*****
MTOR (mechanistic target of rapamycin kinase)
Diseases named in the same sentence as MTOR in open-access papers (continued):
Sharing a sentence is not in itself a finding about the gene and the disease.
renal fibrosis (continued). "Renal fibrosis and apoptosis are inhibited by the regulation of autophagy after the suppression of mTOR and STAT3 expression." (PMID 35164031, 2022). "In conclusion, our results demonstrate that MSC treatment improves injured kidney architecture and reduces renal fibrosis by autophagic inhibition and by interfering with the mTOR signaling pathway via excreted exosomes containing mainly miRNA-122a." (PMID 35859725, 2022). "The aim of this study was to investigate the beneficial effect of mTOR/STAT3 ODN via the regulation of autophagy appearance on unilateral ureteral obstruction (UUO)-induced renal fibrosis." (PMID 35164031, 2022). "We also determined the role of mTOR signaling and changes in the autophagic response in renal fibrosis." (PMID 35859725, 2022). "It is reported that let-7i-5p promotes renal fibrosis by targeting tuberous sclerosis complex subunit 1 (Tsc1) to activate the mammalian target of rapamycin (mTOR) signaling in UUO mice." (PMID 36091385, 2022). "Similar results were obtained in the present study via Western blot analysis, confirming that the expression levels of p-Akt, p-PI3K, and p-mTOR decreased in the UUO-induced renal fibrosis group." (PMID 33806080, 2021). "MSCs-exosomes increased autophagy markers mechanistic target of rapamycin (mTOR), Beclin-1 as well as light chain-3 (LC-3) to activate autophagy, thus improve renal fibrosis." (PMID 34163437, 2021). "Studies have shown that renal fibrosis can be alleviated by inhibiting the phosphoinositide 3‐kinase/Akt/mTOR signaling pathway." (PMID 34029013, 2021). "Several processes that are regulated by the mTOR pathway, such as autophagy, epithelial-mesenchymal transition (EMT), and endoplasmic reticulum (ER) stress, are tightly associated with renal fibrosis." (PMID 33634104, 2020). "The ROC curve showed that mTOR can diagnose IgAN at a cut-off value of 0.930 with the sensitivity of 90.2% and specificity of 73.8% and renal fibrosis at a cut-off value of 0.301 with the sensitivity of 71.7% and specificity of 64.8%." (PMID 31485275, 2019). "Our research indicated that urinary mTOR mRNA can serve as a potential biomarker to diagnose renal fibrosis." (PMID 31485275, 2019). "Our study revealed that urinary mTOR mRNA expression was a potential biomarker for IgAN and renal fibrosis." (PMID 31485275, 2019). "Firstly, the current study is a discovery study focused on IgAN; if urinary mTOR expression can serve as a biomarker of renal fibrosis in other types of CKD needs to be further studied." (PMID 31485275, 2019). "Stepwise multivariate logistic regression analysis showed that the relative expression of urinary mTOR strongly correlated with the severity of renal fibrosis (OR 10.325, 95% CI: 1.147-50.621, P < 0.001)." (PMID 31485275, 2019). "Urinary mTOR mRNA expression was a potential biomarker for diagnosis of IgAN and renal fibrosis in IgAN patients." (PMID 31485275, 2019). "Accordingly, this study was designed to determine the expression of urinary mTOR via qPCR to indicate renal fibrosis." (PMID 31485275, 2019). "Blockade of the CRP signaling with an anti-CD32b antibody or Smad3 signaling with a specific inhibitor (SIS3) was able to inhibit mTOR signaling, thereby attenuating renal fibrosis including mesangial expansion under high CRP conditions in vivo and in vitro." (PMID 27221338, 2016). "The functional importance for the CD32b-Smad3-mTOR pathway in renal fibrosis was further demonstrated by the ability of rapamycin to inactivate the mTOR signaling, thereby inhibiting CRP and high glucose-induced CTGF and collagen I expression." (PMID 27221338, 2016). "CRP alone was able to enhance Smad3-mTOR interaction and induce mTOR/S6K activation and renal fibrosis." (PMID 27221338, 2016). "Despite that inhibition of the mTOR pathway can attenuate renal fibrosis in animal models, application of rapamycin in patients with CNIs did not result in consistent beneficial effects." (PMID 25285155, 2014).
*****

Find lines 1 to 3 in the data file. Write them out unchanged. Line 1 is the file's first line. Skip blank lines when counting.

MTOR (mechanistic target of rapamycin kinase)
Diseases named in the same sentence as MTOR in open-access papers (continued):
Sharing a sentence is not in itself a finding about the gene and the disease.